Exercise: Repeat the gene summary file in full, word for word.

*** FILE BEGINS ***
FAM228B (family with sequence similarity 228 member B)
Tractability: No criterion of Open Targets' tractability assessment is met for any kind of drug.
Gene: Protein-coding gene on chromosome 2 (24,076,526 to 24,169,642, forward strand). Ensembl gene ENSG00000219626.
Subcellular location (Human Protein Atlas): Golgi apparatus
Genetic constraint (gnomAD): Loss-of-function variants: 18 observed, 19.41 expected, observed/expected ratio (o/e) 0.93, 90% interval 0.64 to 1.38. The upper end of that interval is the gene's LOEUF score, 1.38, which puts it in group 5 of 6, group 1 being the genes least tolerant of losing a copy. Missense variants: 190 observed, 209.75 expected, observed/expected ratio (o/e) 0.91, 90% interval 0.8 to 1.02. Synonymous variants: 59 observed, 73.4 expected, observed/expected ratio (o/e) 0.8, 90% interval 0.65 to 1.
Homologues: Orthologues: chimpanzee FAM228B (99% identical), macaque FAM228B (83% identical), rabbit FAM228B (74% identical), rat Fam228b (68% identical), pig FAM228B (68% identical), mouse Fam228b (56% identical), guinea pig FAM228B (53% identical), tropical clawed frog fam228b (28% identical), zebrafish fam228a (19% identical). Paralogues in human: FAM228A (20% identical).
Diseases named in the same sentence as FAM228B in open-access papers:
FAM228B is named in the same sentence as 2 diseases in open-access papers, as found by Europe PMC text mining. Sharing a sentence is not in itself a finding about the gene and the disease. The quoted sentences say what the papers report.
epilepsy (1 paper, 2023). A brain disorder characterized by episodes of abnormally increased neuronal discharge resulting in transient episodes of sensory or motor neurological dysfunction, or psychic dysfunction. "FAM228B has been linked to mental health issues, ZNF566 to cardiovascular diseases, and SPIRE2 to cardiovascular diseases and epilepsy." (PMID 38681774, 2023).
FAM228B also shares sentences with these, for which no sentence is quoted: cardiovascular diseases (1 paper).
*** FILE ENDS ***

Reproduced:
FAM228B (family with sequence similarity 228 member B)
Tractability: No criterion of Open Targets' tractability assessment is met for any kind of drug.
Gene: Protein-coding gene on chromosome 2 (24,076,526 to 24,169,642, forward strand). Ensembl gene ENSG00000219626.
Subcellular location (Human Protein Atlas): Golgi apparatus
Genetic constraint (gnomAD): Loss-of-function variants: 18 observed, 19.41 expected, observed/expected ratio (o/e) 0.93, 90% interval 0.64 to 1.38. The upper end of that interval is the gene's LOEUF score, 1.38, which puts it in group 5 of 6, group 1 being the genes least tolerant of losing a copy. Missense variants: 190 observed, 209.75 expected, observed/expected ratio (o/e) 0.91, 90% interval 0.8 to 1.02. Synonymous variants: 59 observed, 73.4 expected, observed/expected ratio (o/e) 0.8, 90% interval 0.65 to 1.
Homologues: Orthologues: chimpanzee FAM228B (99% identical), macaque FAM228B (83% identical), rabbit FAM228B (74% identical), rat Fam228b (68% identical), pig FAM228B (68% identical), mouse Fam228b (56% identical), guinea pig FAM228B (53% identical), tropical clawed frog fam228b (28% identical), zebrafish fam228a (19% identical). Paralogues in human: FAM228A (20% identical).
Diseases named in the same sentence as FAM228B in open-access papers:
FAM228B is named in the same sentence as 2 diseases in open-access papers, as found by Europe PMC text mining. Sharing a sentence is not in itself a finding about the gene and the disease. The quoted sentences say what the papers report.
epilepsy (1 paper, 2023). A brain disorder characterized by episodes of abnormally increased neuronal discharge resulting in transient episodes of sensory or motor neurological dysfunction, or psychic dysfunction. "FAM228B has been linked to mental health issues, ZNF566 to cardiovascular diseases, and SPIRE2 to cardiovascular diseases and epilepsy." (PMID 38681774, 2023).
FAM228B also shares sentences with these, for which no sentence is quoted: cardiovascular diseases (1 paper).